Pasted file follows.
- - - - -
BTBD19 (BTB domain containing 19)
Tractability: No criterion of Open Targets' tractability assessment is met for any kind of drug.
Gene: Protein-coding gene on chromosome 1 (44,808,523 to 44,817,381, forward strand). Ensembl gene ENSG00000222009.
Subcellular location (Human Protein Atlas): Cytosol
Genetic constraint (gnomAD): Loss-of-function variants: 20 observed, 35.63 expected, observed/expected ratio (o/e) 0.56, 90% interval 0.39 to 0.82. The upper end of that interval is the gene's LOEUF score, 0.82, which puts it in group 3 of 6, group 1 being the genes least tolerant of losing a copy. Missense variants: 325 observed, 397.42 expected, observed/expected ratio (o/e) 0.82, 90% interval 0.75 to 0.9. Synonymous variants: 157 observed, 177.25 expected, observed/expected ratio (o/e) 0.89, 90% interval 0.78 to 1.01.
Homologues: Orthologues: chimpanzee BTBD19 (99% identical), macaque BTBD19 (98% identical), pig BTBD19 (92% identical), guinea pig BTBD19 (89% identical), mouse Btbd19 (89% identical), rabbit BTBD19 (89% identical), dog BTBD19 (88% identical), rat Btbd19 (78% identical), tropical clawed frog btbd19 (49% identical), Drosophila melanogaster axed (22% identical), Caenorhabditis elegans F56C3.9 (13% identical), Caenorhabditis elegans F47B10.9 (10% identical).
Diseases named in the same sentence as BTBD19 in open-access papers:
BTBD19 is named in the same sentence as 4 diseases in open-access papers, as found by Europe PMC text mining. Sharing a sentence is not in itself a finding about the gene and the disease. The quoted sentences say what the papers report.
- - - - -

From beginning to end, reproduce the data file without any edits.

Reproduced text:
BTBD19 (BTB domain containing 19)
Tractability: No criterion of Open Targets' tractability assessment is met for any kind of drug.
Gene: Protein-coding gene on chromosome 1 (44,808,523 to 44,817,381, forward strand). Ensembl gene ENSG00000222009.
Subcellular location (Human Protein Atlas): Cytosol
Genetic constraint (gnomAD): Loss-of-function variants: 20 observed, 35.63 expected, observed/expected ratio (o/e) 0.56, 90% interval 0.39 to 0.82. The upper end of that interval is the gene's LOEUF score, 0.82, which puts it in group 3 of 6, group 1 being the genes least tolerant of losing a copy. Missense variants: 325 observed, 397.42 expected, observed/expected ratio (o/e) 0.82, 90% interval 0.75 to 0.9. Synonymous variants: 157 observed, 177.25 expected, observed/expected ratio (o/e) 0.89, 90% interval 0.78 to 1.01.
Homologues: Orthologues: chimpanzee BTBD19 (99% identical), macaque BTBD19 (98% identical), pig BTBD19 (92% identical), guinea pig BTBD19 (89% identical), mouse Btbd19 (89% identical), rabbit BTBD19 (89% identical), dog BTBD19 (88% identical), rat Btbd19 (78% identical), tropical clawed frog btbd19 (49% identical), Drosophila melanogaster axed (22% identical), Caenorhabditis elegans F56C3.9 (13% identical), Caenorhabditis elegans F47B10.9 (10% identical).
Diseases named in the same sentence as BTBD19 in open-access papers:
BTBD19 is named in the same sentence as 4 diseases in open-access papers, as found by Europe PMC text mining. Sharing a sentence is not in itself a finding about the gene and the disease. The quoted sentences say what the papers report.